Technology: Education’s boon or bane?

A fellow teacher shared with me an article inThe Washington Post about two D.C.-area private schools, one that uses computers in the classroom and one that uses strictly traditional teaching methods  –  no electronics whatsoever.

In the article, an employee at the school without technology said, “There is a time and a place for technology, but children need to first relate to the physical world around them.”

The idea that technology is ruining our youth is becoming more absurd (the article does provide this balance), and this observation has strengthened  the longer I teach. Technology is becoming more pervasive in society, much to Ray Bradburys chargin. Any career that pays will involve technology and will likely involve technology that hasn’t even been invented yet.

Technology in schools? How important is it? Can it help those with shorter attention spans or will it hinder independence?  (Photos: Public Domain)

They say younger people have shorter attention spans, thanks to technology. If that’s the case, then we need to tailor our pedagogy for more engaging activities. People who are anti-technology still want us to teach the way people have for hundreds of years in a method call intensive-explicit – I stand in the front of the classroom and tell you what you need to know.

Is that how we learn nowadays? Let’s say I wasn’t helpful and didn’t provide a definition of intensive-explicit instruction, but you wanted to know what it meant. What would you do? Google it, of course. That’s the power of technology: I can learn so much about the world through my own sense of discovery. The trick for today’s teachers is to instill that sense of discovery, and traditional intensive-explicit instruction will not foster that independence.

It’s not about throwing technology into the classroom for the sake of having bells and whistles. It’s about teaching kids that these wonderful devices and programs are powerful tools that can help expand their minds and creativity.

But the naysayers believe technology stifles creativity. Go to this website then come back and continue your argument. Thanks to Web 2.0, we have the ability to create, manipulate and communicate in ways unheard of in a traditional classroom. Fifteen years ago, I wasn’t able to work on a project with my classmates via Google Talk and the collaborative tools that Google Drive provides. Now the journalism class I teach can use Drive in the same way a professional newsroom would use a news-editing program – and it’s free!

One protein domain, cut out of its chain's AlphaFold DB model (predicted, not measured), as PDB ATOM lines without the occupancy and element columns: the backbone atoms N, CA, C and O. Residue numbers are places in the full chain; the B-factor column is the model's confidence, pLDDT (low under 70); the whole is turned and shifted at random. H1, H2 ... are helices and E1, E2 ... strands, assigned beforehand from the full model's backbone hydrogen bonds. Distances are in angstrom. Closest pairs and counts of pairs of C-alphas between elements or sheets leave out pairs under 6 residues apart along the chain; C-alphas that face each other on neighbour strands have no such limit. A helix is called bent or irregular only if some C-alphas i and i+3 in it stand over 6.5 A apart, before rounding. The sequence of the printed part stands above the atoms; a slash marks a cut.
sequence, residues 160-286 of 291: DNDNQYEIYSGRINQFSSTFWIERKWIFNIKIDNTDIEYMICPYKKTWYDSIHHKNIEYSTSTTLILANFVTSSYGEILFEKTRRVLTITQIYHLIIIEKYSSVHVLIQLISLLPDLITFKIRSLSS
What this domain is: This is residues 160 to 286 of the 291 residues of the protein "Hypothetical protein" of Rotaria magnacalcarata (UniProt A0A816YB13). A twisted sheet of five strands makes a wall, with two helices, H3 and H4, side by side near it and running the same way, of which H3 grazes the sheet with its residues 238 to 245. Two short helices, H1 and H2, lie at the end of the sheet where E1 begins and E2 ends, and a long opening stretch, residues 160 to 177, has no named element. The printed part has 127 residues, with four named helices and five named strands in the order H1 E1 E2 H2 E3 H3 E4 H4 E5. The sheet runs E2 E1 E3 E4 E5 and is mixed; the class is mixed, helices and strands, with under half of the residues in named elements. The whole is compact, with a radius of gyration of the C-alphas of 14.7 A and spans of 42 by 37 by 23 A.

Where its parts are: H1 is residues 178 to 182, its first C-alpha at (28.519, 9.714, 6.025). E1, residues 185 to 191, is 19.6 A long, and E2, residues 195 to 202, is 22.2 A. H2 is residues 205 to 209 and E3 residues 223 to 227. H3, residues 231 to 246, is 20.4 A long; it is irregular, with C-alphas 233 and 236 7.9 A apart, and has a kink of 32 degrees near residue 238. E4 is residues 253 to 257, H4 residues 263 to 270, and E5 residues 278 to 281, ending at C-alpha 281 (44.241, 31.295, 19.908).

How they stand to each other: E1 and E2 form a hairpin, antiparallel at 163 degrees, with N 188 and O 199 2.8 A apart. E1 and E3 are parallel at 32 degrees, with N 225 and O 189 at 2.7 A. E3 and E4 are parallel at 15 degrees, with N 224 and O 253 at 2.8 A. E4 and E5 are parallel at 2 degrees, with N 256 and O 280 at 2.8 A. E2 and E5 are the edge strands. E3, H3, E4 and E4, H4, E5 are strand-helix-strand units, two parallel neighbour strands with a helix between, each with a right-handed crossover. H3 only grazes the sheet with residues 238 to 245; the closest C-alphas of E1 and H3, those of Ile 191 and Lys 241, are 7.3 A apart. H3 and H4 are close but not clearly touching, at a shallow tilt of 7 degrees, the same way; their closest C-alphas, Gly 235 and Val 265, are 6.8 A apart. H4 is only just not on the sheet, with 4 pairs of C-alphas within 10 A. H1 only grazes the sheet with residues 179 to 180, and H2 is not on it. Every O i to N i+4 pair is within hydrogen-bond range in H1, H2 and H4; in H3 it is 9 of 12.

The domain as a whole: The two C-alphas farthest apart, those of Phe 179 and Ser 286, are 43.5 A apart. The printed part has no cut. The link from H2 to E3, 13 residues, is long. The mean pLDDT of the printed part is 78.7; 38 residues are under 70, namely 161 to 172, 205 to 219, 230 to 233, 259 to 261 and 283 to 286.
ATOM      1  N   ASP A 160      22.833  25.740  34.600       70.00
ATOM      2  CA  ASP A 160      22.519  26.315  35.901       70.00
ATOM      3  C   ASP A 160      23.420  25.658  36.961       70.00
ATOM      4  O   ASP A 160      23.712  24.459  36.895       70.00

Technology gives teachers tools that we could never have without a lot of preparation and supplies. Plus, these tools are available out-of-the-classroom, so kids can continue their learning when the bell rings. I create video lessons on a new concept that the students must watch at home. When they come to class, they can apply their skill and knowledge of the concept, and I can assess their knowledge and make corrections on the spot. It’s called the flipped classroom, and it’s a very good way to infuse technology into modern teaching standards.

The argument that kids can’t learn life skills through technology is preposterous. The problem is that people see technology as just Angry Birds, Facebook, YouTube music videos, and word processors that fix your spelling and grammar problems. That does exist, but so do tools that can enlighten your mind like nothing else.

Student summer camps such as Girls Learning Electrical Engineering in Illinois for 11th and 12th graders are helping improve math skills.  (GLEE)

Want to teach astronomy? You can use websites that will give you the star field on any date and show the mind-boggling size of the universe. You can expand your vocabulary while feeding hungry people. Want to have fun teaching history? Have your students make fake Facebook pages for famous historical figures. I’ve only given a few (and here are a few more) of the hundreds of websites that people can use to increase their knowledge and make learning more fun.

Using technology in the classroom provides a key skill everyone needs – problem solving. When students arrive in my classroom next fall, they will see a Nintendo Wii remote glued to the ceiling-mounted overhead projector. They will inevitably ask, “Why is that there?”

The Wiimote helps turn my drab dry-erase board into an interactive board. It took me nearly a year to get it to work, thanks to constant research and trial and error. The excitement when I figured it out was immeasurable, and kids can feel the same when they learn how to use a fancy presentation site to make their projects pop.

And the guy who invented the Wiimote Whiteboard developed it by problem-solving the mechanics of the remote and how it can work with a computer. What did that work get him? A job at Microsoft developing the Kinect system for the Xbox.

For the 2012-2013 school year, I plan to make my classroom as close to a 21st century classroom as possible. Most of these high-tech classrooms are in suburban areas with decent resources. But I plan to do this in a more urban setting with very limited resources, and I will chronicle my efforts on this website. Hopefully by this time next year, I will have more evidence to prove that technology integration is a boon and not a bane for education.

There will be times when markers and chart paper are more useful than laptops and Twitter. But the more we work to show technology as a tool rather than mindless entertainment, the more likely our kids will use these tools to better themselves and their world.